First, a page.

In our previous blog, we shared a thorough review of the timeline your kitchen renovation will likely adhere to and where backsplash tile fit into that. Today, we’ll share with you similar information about your floor tile, although there is a bit more wiggle room when it comes to your flooring.
The Role of Flooring in Your Renovation
When you’re opting for a tile in your kitchen, you’re choosing a type of flooring that could very well last as long as the countertops, cabinets, and other major fixtures you’re adding in. There are, however, certain things your flooring should, ideally, come before or after, accordingly; today, we’ll share how to navigate this often confusing timeline.
In general, no flooring should be installed while your home is still undergoing construction of any sort. Now, this means that you should no longer see sheets of drywall, texture guns, support beams, or other major, structural elements. In fact, all of the basic electrical, HVAC or mechanical, structural, and other “rough-in” permit elements should already be done and dry before you even open your kitchen floor tiles. As a general rule of thumb, your inspector shouldn’t walk on your kitchen tiles until you’ve reached the “final inspection” stage, though exceptions do apply in especially complicated projects.
This should be a no-brainer, but it’s worth saying: If at all possible, do not install your kitchen’s floor tiles before you paint the room. In fact, painting should be done as soon as your drywall finishing is done, above the subfloor or slab, and long before any cabinets or flooring is brought into the space. If you swap these two, you aren’t necessarily going to hard to harm your floor – homes are painted with flooring long installed all the time, after all – but why take the risk? Remember: Every drop cloth and bit of excess foot traffic will leave you with more cleaning to do at the end of your renovation, notwithstanding any paint splatters that make their way onto your tile.
Ah, here is an interesting difference between floor tiles and other types of flooring. When you install stone tiles as your kitchen flooring, you are able to enjoy much more time with your kitchen’s floor than the average type of flooring material, which may seem inconsequential, until you realize that cabinets can be installed before or after flooring. If you’ve thought it through, you’ll realize that your flooring could outlast your cabinets, meaning that you’ll definitely want the floor tiles be installed before the cabinets, just in case you ever want to expose that space. If you installed a basic hardwood or vinyl, this would be much less likely to occur, leaving you more likely to opt for a no-floor installation. When it comes to tile, it is always best to sneak some under the cabinets – just in case.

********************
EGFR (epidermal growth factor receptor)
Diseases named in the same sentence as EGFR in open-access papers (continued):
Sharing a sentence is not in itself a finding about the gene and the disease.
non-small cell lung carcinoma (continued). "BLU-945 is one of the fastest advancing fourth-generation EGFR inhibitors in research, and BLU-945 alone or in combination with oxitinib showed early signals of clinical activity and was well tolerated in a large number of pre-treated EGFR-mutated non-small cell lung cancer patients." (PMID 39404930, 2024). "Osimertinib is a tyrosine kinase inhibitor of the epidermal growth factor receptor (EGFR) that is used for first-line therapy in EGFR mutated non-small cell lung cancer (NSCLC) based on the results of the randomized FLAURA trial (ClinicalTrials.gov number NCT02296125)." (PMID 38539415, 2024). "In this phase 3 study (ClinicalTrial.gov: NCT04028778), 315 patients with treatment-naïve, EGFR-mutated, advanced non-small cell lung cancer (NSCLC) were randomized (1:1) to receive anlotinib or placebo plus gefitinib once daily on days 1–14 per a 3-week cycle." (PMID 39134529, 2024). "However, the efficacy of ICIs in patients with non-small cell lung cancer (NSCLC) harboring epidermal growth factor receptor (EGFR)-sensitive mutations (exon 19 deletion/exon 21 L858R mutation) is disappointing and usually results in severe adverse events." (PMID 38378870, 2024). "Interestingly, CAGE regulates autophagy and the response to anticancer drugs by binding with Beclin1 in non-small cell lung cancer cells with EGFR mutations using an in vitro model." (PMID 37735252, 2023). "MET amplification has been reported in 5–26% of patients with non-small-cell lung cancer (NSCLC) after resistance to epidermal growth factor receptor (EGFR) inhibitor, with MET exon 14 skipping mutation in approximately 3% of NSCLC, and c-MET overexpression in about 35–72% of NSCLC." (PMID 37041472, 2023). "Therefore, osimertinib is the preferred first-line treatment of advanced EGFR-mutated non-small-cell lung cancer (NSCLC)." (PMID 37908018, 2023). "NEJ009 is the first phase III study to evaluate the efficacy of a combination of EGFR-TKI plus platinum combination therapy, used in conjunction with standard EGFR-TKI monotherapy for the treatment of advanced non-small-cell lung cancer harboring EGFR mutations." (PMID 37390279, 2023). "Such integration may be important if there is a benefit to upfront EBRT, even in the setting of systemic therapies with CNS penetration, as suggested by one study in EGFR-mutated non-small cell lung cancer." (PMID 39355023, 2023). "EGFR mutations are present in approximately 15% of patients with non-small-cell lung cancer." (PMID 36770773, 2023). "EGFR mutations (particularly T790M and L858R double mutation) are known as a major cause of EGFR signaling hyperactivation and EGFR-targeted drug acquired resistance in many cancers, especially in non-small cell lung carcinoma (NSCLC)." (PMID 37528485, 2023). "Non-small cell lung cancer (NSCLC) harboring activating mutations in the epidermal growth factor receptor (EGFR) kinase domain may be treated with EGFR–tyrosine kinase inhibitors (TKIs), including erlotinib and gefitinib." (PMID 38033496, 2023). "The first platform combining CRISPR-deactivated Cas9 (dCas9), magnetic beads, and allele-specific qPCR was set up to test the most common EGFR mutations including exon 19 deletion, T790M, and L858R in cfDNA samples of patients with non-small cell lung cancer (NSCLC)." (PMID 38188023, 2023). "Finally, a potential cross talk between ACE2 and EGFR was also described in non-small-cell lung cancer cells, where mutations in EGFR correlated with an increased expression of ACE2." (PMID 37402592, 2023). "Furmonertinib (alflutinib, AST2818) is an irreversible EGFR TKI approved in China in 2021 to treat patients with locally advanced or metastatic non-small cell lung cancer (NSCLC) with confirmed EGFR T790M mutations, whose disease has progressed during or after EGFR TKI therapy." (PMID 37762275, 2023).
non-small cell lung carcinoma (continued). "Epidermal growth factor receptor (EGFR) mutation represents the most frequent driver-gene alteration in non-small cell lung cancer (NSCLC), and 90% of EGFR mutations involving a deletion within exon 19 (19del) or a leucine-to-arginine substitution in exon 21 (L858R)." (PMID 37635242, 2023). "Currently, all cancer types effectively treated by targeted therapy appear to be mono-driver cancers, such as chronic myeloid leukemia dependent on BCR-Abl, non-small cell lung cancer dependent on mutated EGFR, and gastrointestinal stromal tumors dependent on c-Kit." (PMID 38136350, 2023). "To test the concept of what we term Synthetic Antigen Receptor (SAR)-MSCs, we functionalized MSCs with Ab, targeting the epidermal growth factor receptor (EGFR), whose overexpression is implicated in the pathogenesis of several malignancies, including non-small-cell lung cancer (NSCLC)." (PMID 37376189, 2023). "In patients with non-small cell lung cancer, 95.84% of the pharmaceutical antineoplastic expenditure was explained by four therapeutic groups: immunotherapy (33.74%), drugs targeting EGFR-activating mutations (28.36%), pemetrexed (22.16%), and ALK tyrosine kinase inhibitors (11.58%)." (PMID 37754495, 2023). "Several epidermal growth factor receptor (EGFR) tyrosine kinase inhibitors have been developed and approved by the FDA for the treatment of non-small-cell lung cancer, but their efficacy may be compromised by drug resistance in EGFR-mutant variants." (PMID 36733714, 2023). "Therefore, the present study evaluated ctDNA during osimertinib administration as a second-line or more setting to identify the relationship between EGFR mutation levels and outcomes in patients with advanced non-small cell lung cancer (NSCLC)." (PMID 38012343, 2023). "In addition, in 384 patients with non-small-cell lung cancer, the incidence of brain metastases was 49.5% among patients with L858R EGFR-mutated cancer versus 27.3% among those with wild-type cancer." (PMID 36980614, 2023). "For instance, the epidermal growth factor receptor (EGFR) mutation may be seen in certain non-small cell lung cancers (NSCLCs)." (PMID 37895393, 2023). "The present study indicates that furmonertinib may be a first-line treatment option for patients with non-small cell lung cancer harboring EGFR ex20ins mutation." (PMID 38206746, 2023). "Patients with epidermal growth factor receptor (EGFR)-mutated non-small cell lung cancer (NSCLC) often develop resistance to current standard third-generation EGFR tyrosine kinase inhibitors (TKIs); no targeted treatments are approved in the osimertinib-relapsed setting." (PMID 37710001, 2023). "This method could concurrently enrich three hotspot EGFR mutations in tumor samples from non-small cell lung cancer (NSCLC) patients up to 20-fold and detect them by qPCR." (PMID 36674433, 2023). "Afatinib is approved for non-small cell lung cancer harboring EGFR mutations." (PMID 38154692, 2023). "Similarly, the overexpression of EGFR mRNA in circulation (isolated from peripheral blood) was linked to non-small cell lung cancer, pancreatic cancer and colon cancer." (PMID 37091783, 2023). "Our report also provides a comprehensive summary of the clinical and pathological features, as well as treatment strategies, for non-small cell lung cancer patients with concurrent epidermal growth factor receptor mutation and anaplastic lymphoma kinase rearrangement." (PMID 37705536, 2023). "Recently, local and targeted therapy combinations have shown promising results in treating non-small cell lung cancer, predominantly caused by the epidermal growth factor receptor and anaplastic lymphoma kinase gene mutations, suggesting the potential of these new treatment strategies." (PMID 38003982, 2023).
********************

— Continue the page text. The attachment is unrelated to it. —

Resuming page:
Regarding Other Projects
If you’re trying to be economical about your flooring installation, then you likely want all of it go down all at once. For consecutive spaces, this only makes sense, but what if you are also installing the same tile in a bathroom, basement, patio, or other area of your home? Likewise, you may even consider using excess tile to finish a fire pit or surround your fireplace, but when do you schedule this work? Ideally, you should trust your instincts and do both installations at once, whenever possible. If this means that your bathroom has to go a couple of weeks longer on subfloor than you’d like, it’s still better to wait, as you’ll likely save a good deal on your installation costs.
Find Your Tile
Whenever you’re considering a renovation project in your home, visit Transworld Tile for the best selection of kitchen and bathroom tiles. Our diverse selection can suit just about every area of your home, inside and out, and our experienced staff is widely considered the most honest and knowledgeable in the Thousand Oaks area. Whether you’re ready for inspiration on an upcoming project or supplies to complete your home, visit our store for the best local service you can find!